How FriendFeed uses MySQL to store schema-less data

This is beautiful! Check out this post on Bret Taylor’s blog:

We use MySQL for storing all of the data in FriendFeed. Our database has grown a lot as our user base has grown. We now store over 250 million entries and a bunch of other data, from comments and “likes” to friend lists.

As our database has grown, we have tried to iteratively deal with the scaling issues that come with rapid growth. We did the typical things, like using read slaves and memcache to increase read throughput and sharding our database to improve write throughput. However, as we grew, scaling our existing features to accomodate more traffic turned out to be much less of an issue than adding new features.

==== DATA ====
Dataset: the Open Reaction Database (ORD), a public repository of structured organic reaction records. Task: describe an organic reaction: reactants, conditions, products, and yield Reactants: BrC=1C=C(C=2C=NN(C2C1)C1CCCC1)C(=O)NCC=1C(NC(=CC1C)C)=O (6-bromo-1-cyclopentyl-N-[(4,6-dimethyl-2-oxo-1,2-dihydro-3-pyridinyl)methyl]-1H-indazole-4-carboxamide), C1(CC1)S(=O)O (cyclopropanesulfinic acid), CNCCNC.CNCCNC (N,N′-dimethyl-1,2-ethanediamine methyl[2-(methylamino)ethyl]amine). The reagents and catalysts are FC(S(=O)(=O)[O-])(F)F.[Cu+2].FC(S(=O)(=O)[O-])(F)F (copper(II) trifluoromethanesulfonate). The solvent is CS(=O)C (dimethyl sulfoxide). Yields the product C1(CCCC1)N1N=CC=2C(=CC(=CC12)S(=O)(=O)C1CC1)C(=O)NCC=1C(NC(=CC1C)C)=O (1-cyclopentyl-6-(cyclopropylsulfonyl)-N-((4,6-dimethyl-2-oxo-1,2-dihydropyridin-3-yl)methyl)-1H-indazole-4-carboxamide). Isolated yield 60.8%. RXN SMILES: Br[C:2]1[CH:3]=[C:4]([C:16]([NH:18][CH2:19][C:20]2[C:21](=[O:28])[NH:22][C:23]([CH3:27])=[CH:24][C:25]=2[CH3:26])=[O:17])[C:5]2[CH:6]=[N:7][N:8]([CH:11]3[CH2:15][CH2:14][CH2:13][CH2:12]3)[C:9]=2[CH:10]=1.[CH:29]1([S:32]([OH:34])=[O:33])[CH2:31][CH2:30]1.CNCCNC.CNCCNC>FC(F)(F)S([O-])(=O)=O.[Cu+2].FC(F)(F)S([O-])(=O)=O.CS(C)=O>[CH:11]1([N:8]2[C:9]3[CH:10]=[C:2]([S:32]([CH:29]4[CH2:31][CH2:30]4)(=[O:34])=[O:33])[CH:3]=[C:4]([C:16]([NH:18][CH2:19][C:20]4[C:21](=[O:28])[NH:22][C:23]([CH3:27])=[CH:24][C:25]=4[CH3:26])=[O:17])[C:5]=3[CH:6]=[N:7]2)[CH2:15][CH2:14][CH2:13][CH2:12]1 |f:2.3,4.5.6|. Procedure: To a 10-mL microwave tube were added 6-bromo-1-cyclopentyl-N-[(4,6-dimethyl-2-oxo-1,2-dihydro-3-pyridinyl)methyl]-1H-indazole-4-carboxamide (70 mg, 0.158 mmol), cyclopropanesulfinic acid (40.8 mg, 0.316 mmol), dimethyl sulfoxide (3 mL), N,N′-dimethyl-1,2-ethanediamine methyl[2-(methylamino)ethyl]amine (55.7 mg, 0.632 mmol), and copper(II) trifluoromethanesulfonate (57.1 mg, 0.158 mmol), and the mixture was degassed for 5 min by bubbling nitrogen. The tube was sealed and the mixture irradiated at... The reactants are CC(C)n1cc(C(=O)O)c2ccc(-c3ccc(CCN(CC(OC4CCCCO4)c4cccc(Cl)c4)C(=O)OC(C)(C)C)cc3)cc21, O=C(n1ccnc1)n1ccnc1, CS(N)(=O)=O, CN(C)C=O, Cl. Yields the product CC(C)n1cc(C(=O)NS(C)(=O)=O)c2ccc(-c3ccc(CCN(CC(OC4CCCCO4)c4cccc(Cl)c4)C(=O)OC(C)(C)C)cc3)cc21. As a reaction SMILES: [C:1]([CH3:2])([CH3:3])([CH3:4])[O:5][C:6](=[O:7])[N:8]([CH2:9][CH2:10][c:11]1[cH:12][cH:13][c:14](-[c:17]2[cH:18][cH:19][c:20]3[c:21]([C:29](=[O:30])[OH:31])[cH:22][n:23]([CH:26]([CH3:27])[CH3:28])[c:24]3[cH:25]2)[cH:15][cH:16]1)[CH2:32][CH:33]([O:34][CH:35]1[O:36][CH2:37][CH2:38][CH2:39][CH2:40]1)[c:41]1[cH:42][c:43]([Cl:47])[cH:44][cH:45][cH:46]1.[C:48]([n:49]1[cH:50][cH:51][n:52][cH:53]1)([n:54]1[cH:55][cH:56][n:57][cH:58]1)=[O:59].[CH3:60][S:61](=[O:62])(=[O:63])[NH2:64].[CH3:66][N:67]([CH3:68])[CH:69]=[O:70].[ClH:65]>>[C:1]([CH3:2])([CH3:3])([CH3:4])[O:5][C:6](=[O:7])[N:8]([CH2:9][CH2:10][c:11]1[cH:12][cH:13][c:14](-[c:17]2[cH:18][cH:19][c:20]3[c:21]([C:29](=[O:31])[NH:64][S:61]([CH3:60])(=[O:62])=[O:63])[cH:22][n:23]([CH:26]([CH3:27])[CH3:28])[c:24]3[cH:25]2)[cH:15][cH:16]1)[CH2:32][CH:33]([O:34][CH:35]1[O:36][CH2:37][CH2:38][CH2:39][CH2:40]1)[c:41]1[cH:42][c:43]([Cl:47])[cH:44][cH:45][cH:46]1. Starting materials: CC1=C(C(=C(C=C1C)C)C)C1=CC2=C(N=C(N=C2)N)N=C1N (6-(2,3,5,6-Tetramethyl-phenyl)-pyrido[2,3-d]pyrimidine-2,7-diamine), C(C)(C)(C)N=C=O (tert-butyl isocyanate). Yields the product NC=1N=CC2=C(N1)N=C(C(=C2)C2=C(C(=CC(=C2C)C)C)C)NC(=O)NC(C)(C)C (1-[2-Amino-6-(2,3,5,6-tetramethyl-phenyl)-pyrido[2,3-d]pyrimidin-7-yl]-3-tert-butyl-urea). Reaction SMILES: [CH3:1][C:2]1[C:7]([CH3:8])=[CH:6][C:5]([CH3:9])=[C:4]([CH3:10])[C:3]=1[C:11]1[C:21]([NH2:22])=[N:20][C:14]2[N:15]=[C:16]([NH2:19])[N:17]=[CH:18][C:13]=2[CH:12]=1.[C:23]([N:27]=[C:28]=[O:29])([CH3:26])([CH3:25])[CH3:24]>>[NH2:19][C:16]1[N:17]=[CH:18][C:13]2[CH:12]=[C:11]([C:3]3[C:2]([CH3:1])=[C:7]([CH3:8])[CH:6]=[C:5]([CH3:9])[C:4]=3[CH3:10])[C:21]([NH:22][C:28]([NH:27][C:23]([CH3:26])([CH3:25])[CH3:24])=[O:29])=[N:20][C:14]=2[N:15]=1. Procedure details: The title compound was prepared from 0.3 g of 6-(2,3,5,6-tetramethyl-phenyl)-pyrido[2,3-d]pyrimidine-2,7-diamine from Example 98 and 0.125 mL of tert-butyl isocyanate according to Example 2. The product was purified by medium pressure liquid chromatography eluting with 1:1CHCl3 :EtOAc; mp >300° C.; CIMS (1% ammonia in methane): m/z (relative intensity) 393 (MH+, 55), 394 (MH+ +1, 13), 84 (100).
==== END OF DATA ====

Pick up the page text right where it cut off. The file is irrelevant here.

After some deliberation, we decided to implement a “schema-less” storage system on top of MySQL rather than use a completely new storage system. This post attempts to describe the high-level details of the system. We are curious how other large sites have tackled these problems, and we thought some of the design work we have done might be useful to other developers.

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